view counter

Katie Antoniou Interviews Tom Hiddleston

If you've been to the movies recently, chances are you'll know Tom Hiddleston's face, even if you don't know his name. With starring roles in War Horse, Thor, The Deep Blue Sea and Midnight in Paris, Tom has shot to fame working with directors like Steven Spielberg, Kenneth Branagh and Woody Allen. He talked to Run-Riot about his career so far and revealed a bit about his romantic nature.

KA: You started acting at The Dragon school in Oxford where many British actors and actresses started out. Did you always know you wanted to act professionally?

TH: I had a fantastic time at The Dragon. All I remember about my time there was that it was an absolute riot: I don't remember 'learning' anything, and yet I learned everything. It's an amazing place. It sounds cliché but I started acting by doing impersonations, and trying to make people laugh. I can remember a turning point. I was at the Edinburgh Fringe Festival in 1999 with a school production of R. C Sheriff's JOURNEY'S END, I was eighteen years' old, and I felt a confidence I hadn't felt before: a will to do it, a need to do it; a hope that maybe I had something to contribute, something to offer, and a curiosity to explore.

KA: You went on to study Classics at Cambridge- what's your favourite ancient myth?

TH: The Odyssey. It gets me every time. Odysseus spends ten years in Troy, like everyone else. But unlike everyone else, it takes him a further ten years to get home. His resolve and determination is tested beyond the limits of imagination by the gods' bitter twists of fate: he is tempted by the Sirens, held captive by Calypso, he is dared to sails past the six-headed monster Scylla and the whirlpool Charybdis, his men are drugged and turned into pigs by a witch called Circe, and he has get past the Cyclops. And after all that he returns to his homeland of Ithaca and his wife Penelope, who after twenty years, is still waiting for him, still faithful, refusing the courtly attention of every suitor in the land, and his son Telemachus waits too, champing at the bit to restore order. And finally father and son join forces and quell the rebellion. It's the most romantic, epic, heroic myth of all time.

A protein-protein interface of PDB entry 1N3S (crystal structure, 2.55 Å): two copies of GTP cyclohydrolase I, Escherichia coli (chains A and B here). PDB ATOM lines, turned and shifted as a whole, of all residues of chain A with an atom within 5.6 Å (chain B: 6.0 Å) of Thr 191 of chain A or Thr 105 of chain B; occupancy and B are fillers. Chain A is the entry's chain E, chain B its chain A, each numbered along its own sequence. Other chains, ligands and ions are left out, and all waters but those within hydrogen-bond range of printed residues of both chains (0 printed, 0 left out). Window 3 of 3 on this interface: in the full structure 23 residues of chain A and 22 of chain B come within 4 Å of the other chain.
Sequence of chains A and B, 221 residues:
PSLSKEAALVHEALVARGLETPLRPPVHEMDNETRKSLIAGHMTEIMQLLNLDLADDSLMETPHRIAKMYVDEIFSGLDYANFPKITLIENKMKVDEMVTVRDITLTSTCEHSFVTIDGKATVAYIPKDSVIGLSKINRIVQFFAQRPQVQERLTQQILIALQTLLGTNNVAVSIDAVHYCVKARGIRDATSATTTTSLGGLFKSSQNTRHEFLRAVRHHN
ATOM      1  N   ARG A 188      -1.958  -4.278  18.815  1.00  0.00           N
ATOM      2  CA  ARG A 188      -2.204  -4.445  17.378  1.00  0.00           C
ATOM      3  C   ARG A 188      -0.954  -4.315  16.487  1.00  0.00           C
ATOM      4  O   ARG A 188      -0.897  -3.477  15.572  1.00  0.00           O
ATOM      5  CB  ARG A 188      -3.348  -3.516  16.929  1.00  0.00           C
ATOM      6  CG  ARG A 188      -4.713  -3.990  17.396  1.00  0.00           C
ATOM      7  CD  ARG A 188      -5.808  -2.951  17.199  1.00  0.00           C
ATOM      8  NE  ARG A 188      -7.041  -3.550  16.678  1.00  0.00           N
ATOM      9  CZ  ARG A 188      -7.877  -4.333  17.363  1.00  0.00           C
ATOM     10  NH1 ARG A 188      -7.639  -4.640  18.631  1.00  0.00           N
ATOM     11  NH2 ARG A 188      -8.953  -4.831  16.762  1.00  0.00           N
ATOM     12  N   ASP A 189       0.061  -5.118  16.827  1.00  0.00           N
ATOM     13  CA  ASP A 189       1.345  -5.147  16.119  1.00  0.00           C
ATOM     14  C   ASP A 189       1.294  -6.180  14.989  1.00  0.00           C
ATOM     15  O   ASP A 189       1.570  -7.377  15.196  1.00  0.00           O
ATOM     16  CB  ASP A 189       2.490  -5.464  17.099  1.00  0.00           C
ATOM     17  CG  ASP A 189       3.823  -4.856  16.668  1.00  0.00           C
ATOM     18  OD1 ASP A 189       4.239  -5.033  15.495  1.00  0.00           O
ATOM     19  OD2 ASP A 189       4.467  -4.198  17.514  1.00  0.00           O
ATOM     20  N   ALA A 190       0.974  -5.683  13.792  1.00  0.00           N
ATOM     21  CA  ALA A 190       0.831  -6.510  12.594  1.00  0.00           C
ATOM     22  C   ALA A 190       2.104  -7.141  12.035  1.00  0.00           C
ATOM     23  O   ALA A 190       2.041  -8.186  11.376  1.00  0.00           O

KA: You recently played Loki in the movie Thor, based on the comic book inspired by characters from Norse mythology- do you think superheroes have replaced gods in our cultural iconography?

TH: Probably something like that. It's in our nature to want to watch our human frailties played out on a huge, epic canvas. Ancient societies had anthropomorphic gods: a huge pantheon expanding into centuries of dynastic drama: fathers and sons, star-crossed lovers, warring brothers, martyred heroes. Tales that taught us the danger of hubris and the primacy of humility. It's the everyday stuff of everyman's life, but it's writ large, and we love it.

KA: Kenneth Branagh, Woody Allen, Steven Spielberg; you've been working with some real living legends-what have you learned from them?

TH: Everything. Humility, diligence, preparation, kindness, generosity, and punctuality. All the good stuff.

KA: You're currently filming Henry IV, and I know you've performed in other Shakespeare productions from Othello to Twelfth Night-what do you think is the secret of the enduring appeal of Shakespeare?

TH: What distinguishes Shakespeare above any writer in history is his humanity: his sympathy with our fallibility. We are all flawed heroes, or heroic villains. His poetry is heartbreakingly beautiful, simple, and contains an ancient wisdom. He understood every extremity of human nature - our complexities and contradictions - with such extraordinarily attentive levels of comprehension and compassion. Reading his plays is like staring at the ocean - it makes you feel wiser, calmer, at peace.

KA: You'll be reading Tennessee William's erotic short story The Kingdom of Earth at Stories Before Bedtime- what made you choose this story? Do you think more teenagers would develop an interest in literature and theatre if more 'adventurous' texts were encouraged at schools?

TH: The Kingdom of Earth is interesting because it is the work by a writer who seems entirely at ease with sexuality as a subject for art. Tennessee Williams's dramatic works are among the most scrupulously studied in the form. Everybody knows A Streetcar Named Desire. His short story The Kingdom of Earth is about that very thing: desire - its naturalness, its automatic urgency, its power. Being a teenager is all about self-discovery and exploration in every respect, and sexuality shouldn't be excluded from that. Literature shouldn't be a dusty thing - it should reflect life in every quarter.

KA: If you were taking a date out in London on Valentine's Day, where would you go?

TH: Well now that would be telling, wouldn't it? I think if you're going to be conventionally romantic you've got to go all the way: a beautiful dinner somewhere lovely, with boat-loads of flowers, chocolates and champagne. But it might also be nice to wrap up warm and sit on a roof somewhere, with a cup of hot soup and your girl, watch the planes come in over London and listen to the night.

 

Catch Tom reading The Kingdom of Earth at The Criterion's 'Twisted Love': Stories before Bedtime.